What are Cohesion and Decoupling? I found information about coupling but not about decoupling.
That article from Aaron is very good for understanding, also I'd recommend that you read manning publications Spring in Action book, they give very good examples on how the spring solves that problem it will definitely improve your understanding of this.
I came accross this in this great book called Growing object oriented software guided by tests :
Elements are coupled if a change in one forces a change in the other. For example, if two classes inherit from a common parent, then a change in one class might require a change in the other. Think of a combo audio system: It’s tightly coupled because if we want to change from analog to digital radio, we must rebuild the whole system. If we assemble a system from separates, it would have low coupling and we could just swap out the receiver. “Loosely” coupled features (i.e., those with low coupling) are easier to maintain.
An element’s cohesion is a measure of whether its responsibilities form a meaningful unit. For example, a class that parses both dates and URLs is not coherent, because they’re unrelated concepts. Think of a machine that washes both clothes and dishes—it’s unlikely to do both well.2 At the other extreme, a class that parses only the punctuation in a URL is unlikely to be coherent, because it doesn’t represent a whole concept. To get anything done, the programmer will have to find other parsers for protocol, host, resource, and so on. Features with “high” coherence are easier to maintain.
Cohesion - related to the principle that a class/method should be responsible for one thing only i.e there are no stray methods that don't belong in the encapsulation; a method only does one thing. High/Low cohesion is the degree to which this holds.
Coupling - how interdependent different parts of the system are. e.g how and where there are dependencies. If two classes make calls to methods of each other then they are tightly coupled, as changing one would mean having to change the other. Decoupling is the process of making something that was tightly coupled less so, or not at all.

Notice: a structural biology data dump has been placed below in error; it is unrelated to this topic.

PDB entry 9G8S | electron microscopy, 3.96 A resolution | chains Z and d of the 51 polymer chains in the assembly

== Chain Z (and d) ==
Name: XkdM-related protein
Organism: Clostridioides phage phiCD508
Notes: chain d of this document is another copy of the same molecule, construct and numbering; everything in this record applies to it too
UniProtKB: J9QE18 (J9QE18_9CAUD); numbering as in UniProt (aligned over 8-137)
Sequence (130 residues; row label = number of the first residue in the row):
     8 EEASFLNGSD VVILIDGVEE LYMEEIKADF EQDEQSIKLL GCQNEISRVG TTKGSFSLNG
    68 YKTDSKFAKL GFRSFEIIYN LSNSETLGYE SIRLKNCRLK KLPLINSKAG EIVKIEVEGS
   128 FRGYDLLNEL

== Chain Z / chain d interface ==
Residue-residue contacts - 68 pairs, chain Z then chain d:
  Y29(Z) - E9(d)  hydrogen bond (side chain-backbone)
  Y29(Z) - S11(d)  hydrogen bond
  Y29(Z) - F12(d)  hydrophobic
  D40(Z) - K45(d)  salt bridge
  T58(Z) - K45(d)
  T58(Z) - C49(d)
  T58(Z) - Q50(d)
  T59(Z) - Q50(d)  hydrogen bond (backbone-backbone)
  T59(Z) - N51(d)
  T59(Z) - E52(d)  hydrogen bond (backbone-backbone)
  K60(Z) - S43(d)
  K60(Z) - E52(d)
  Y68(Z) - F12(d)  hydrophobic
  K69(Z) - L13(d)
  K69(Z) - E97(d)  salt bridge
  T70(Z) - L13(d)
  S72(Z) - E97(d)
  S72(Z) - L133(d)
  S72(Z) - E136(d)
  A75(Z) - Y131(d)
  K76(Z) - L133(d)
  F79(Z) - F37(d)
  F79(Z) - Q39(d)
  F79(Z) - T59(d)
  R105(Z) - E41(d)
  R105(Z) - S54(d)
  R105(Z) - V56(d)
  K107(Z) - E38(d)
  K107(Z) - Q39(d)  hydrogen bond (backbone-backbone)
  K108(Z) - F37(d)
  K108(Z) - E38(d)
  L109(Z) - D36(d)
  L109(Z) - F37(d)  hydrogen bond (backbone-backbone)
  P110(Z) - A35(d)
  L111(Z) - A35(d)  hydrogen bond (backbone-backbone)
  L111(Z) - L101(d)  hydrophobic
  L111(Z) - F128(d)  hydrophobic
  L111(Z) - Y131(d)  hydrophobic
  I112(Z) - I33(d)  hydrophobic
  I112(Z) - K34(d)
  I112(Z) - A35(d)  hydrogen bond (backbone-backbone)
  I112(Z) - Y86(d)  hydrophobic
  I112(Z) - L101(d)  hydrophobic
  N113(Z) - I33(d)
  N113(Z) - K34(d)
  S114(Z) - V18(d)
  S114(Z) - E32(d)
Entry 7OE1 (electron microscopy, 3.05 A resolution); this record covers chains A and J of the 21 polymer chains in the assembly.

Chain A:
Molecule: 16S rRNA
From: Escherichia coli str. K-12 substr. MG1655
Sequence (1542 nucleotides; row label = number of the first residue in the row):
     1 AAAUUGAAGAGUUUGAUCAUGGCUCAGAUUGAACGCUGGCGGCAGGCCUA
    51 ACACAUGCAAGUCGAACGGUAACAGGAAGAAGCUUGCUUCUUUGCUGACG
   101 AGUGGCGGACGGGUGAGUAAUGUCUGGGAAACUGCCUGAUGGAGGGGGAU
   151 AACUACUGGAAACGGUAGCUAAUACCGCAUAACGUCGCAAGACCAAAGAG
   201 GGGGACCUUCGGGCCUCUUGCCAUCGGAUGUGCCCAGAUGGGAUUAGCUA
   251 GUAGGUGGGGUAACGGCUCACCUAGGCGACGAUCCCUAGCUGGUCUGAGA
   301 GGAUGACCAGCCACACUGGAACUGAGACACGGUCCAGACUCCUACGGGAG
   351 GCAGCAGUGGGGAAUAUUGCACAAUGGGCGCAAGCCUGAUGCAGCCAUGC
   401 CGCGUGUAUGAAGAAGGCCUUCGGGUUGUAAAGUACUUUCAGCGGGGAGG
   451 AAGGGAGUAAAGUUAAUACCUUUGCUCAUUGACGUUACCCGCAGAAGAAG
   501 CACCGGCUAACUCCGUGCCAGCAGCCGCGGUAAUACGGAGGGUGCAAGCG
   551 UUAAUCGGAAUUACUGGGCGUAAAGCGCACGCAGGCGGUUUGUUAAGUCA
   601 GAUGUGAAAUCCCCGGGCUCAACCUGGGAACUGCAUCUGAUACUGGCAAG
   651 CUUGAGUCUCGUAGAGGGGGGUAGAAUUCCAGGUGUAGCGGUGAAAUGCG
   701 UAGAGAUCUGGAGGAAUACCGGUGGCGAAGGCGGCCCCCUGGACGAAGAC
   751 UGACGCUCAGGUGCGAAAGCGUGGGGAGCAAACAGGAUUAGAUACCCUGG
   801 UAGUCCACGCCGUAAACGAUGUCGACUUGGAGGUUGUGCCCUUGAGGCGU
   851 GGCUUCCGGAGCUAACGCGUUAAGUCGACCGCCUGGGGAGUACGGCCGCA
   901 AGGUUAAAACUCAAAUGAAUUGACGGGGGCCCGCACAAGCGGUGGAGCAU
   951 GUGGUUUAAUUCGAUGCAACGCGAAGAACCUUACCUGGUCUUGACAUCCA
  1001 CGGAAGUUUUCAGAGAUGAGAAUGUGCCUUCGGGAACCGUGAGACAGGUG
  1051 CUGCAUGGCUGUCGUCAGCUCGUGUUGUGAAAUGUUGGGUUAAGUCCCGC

Flexible systems have High Cohesion and Loose Coupling.
"Decoupling" is just another name for "little/low coupling".
So these terms answer these questions:
- How much does each part of your project depend on another part?
- If you wanted to use just a part of your project (like to solve a specific problem) how much do you need to know about all the rest of the project?
- Is every part of your project focused on a single solution to a specific problem or do solutions "leak" to other parts?
Here are my thoughts on cohesion. Imagine there is a module. Inside that module, we have some tasks. When those tasks are highly related to each other, we say it has high cohesion. When those tasks are not related, we say it has low cohesion. My best attempt to explain decoupling is that decoupling is the act of removing coupling.
Low Coupling helps us get to high cohesion! Remember that we want our module to have related tasks and one single responsibility. But what is coupling? Coupling is the degree of dependency on other modules to achieve our single responsibility for that module. So by low coupling, we are saying that we are not very dependent on external modules hence we have high cohesion.
However, if we have many dependencies to external modules, we would have high coupling and low cohesion. Get it?
Other more decorated thinkers and groups say:
Cohesion is the degree to which the tasks performed by a single module are functionally related." IEEE, 1983 "Cohesion is the "glue" that holds a module together. It can be thought of as the type of association among the component elements of a module. Generally, one wants the highest level of cohesion possible." Bergland, 1981
A software component is said to exhibit a high degree of cohesion if the elements in that unit exhibit a high degree of functional relatedness. This means that each element in the program unit should be essential for that unit to achieve its purpose. Sommerville, 1989